The preset lengths for HDMI cables that are for sale are not optimal for use in making DIY handheld PCs. Don’t forget the width. The Raspberry Pi seems to be the most popular for this kind of project. Actually, I made a handheld PC myself based on the Raspberry Pi 3 B. This cable is for the replacement of the current one that is installed for the HDMI of it. I will write a blog post about this handheld PC build next time.
I have a defunct HDMI cable that is lying around. I know that the wires and the connectors itself will come in handy. So what I did is I cut it open with a cutter on its sides.
After I have made a deep cut on both of its sides, I wiggled the cutter around on the cut until the enclosure of the connector comes loose.
At last, the enclosure is now removed but the real work is just getting started. As we can see from the pictures, there are shielding and adhesive around the connector. The shielding can be easily removed but the adhesive could be also easily removed if you have the right set of equipment. Good thing I have an alcohol lamp to use to soften the adhesive as I don’t have a hot air blower lying around. I used pliers to get the adhesive out while subsequently heating it.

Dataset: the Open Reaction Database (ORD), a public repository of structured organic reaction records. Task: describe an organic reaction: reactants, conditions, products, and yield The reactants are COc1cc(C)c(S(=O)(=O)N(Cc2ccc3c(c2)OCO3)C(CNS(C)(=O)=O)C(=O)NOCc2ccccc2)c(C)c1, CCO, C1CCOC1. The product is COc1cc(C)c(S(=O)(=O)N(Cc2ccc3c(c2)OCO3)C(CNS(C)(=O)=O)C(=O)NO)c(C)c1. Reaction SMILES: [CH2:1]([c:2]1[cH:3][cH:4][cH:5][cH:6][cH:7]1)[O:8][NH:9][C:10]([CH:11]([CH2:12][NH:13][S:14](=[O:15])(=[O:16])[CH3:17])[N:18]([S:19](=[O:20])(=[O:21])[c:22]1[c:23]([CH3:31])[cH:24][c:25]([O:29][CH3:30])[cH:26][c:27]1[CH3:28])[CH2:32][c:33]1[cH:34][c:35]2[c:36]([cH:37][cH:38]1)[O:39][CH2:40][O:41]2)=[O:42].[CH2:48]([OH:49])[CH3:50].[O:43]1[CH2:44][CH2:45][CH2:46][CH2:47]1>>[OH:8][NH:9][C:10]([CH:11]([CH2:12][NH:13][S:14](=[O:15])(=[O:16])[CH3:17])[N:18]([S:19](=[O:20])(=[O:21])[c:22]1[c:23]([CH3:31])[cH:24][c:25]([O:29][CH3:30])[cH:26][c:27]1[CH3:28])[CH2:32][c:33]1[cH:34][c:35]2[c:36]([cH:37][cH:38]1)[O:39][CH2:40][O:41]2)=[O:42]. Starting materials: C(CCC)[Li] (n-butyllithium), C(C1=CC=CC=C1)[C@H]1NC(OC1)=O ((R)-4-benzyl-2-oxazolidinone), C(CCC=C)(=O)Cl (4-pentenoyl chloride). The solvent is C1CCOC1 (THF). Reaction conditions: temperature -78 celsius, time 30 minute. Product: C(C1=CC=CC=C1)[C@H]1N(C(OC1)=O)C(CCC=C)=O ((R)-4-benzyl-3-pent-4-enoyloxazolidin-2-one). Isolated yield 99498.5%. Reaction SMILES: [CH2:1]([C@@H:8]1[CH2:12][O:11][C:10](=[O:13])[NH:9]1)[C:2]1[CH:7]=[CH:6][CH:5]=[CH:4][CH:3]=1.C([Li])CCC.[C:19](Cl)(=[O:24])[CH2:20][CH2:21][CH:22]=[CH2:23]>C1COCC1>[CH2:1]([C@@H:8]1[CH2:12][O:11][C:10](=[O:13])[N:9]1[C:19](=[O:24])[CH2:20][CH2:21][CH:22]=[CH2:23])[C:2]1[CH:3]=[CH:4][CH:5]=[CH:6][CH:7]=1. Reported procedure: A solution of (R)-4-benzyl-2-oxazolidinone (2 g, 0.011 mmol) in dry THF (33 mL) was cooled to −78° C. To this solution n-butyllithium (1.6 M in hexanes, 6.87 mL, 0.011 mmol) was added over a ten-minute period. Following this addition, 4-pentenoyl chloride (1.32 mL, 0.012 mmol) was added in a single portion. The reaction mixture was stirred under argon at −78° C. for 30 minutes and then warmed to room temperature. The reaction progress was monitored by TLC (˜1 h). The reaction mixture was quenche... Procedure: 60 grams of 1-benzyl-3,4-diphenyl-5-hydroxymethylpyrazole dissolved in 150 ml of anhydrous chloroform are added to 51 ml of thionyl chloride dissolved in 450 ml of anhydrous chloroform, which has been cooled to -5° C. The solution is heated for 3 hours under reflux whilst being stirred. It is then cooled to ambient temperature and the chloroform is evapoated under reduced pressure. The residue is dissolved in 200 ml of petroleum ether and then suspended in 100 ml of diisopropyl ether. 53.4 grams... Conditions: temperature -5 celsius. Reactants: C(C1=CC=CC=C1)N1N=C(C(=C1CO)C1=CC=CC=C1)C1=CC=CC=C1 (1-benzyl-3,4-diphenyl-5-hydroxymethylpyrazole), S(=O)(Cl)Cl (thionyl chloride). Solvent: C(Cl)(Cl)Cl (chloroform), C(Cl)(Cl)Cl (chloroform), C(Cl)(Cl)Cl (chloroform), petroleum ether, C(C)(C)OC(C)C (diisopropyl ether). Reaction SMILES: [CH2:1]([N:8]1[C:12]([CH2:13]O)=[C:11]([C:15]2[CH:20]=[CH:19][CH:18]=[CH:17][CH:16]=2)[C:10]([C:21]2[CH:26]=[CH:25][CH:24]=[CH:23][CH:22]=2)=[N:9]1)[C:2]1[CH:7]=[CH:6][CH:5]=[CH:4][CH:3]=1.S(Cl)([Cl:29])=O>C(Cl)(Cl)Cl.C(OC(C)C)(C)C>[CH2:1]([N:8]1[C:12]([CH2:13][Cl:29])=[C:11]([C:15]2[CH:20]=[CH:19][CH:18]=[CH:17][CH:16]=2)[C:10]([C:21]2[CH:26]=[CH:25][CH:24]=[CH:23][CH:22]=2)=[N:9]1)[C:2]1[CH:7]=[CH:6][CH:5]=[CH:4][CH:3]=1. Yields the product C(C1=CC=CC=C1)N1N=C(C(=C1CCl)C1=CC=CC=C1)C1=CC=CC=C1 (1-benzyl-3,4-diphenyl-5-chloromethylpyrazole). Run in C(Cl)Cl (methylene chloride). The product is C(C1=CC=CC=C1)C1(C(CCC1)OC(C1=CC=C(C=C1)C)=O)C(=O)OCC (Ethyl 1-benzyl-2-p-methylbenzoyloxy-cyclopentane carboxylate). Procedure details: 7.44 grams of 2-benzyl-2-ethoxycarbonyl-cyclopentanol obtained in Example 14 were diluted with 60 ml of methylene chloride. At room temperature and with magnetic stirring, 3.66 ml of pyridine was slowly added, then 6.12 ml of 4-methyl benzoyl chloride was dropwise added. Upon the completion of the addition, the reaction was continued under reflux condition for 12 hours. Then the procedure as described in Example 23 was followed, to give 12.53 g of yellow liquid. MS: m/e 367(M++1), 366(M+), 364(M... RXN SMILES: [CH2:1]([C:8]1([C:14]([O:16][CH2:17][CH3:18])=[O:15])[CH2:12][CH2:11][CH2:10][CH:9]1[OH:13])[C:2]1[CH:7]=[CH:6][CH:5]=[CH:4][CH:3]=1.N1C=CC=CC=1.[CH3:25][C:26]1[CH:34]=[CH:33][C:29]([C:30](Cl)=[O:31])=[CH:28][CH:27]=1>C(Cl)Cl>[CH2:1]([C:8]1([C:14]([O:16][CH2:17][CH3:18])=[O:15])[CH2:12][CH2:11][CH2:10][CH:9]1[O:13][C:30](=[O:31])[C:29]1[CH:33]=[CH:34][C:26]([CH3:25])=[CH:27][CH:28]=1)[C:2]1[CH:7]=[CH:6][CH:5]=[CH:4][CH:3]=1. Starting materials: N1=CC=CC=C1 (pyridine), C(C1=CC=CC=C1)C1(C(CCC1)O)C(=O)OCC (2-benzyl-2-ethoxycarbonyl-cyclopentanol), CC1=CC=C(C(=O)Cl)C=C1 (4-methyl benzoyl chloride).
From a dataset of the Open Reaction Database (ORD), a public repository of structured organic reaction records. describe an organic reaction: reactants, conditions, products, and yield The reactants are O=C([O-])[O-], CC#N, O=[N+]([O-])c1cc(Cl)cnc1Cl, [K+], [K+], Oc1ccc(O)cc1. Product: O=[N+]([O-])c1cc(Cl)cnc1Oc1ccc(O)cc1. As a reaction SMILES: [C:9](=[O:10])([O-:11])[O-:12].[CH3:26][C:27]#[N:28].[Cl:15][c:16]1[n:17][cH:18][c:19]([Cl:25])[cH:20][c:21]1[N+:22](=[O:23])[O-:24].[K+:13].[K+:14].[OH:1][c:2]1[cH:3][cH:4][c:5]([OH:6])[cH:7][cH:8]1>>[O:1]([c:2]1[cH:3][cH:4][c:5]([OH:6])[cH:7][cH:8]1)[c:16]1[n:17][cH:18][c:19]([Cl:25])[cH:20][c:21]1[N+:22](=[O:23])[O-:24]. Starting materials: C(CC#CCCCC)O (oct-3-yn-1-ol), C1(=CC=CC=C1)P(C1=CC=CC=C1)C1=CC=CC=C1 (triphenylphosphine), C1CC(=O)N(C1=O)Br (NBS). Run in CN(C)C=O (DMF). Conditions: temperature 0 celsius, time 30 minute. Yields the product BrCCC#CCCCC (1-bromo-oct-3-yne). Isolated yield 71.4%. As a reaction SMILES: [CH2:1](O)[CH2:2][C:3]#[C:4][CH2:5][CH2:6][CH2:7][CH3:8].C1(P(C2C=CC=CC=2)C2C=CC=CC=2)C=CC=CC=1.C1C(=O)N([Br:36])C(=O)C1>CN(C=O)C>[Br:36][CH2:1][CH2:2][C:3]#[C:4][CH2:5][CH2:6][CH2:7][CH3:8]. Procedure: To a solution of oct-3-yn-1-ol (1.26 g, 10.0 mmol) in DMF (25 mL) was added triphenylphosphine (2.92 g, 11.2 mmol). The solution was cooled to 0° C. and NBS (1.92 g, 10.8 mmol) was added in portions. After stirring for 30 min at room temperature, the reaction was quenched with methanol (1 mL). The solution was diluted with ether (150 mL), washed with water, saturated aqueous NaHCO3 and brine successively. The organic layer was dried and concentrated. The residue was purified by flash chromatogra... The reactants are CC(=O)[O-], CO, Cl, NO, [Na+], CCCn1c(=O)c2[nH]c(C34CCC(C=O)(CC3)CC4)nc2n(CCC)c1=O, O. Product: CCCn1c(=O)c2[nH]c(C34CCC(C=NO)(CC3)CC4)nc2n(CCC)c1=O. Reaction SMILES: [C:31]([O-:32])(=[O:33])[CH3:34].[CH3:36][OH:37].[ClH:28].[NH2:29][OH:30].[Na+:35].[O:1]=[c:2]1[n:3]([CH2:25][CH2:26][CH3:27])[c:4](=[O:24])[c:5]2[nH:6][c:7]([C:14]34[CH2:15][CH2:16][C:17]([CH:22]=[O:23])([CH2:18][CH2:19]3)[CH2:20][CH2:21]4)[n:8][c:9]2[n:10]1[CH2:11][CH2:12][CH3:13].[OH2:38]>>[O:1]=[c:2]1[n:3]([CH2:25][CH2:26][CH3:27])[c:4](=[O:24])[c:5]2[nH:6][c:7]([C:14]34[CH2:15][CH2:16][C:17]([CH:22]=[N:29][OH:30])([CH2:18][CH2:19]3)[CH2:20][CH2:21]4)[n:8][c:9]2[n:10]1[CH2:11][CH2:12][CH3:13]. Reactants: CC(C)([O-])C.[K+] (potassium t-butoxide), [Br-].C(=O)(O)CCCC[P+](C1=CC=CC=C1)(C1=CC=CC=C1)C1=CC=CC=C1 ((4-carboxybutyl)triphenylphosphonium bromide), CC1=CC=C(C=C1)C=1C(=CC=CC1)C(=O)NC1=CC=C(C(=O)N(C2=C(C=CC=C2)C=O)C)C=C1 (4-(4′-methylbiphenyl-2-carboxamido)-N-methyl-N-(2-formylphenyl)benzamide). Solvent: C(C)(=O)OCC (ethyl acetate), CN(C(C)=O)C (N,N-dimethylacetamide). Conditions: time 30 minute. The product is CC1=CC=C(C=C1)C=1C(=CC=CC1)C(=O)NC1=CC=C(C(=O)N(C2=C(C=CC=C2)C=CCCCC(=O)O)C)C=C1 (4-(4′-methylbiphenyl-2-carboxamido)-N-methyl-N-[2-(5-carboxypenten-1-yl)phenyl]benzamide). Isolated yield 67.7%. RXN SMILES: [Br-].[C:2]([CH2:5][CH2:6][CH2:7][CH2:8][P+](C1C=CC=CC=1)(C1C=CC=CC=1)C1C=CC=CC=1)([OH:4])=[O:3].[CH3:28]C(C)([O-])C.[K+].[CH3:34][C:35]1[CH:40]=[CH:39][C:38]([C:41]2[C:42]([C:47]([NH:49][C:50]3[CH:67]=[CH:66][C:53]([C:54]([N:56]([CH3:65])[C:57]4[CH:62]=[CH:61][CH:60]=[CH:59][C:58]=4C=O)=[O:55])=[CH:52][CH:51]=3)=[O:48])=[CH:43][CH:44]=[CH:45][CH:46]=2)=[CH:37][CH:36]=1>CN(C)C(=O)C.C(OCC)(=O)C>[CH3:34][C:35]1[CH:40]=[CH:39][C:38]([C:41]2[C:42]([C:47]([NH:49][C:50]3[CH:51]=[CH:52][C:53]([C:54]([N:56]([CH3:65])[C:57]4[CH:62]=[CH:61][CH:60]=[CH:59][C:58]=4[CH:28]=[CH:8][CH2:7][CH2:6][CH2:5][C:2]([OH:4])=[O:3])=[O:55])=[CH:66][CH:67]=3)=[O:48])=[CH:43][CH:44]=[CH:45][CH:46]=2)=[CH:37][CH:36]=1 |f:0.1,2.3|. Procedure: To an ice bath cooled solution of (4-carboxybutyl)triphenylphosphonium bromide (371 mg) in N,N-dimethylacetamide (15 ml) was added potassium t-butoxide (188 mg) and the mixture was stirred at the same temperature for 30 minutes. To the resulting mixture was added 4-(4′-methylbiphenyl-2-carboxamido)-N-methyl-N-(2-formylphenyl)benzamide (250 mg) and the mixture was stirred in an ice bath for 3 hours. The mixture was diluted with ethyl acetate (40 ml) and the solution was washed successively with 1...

I did what I’ve done to both sides of the cable to get the connectors. Now that we have the connectors, we can now look for the pinout of the HDMI connector. I have looked around, it seems the pinout is pin 1 is to pin1, pin2 is to pin2, and so forth. The HDMI pinout is available on this Wikipedia article. What I have is the Type A to Type A one.
I scavenged the wires from the cable itself and solder it. We now have a low profile HDMI cable. I didn’t bother with shielding. Let’s see if this will work.
I’ve tested the DIY HDMI cable with an Orange Pi PC+. It seems to output something so I guess that the cable works. With that in mind, I can replicate this process to make custom-sized HDMI cables.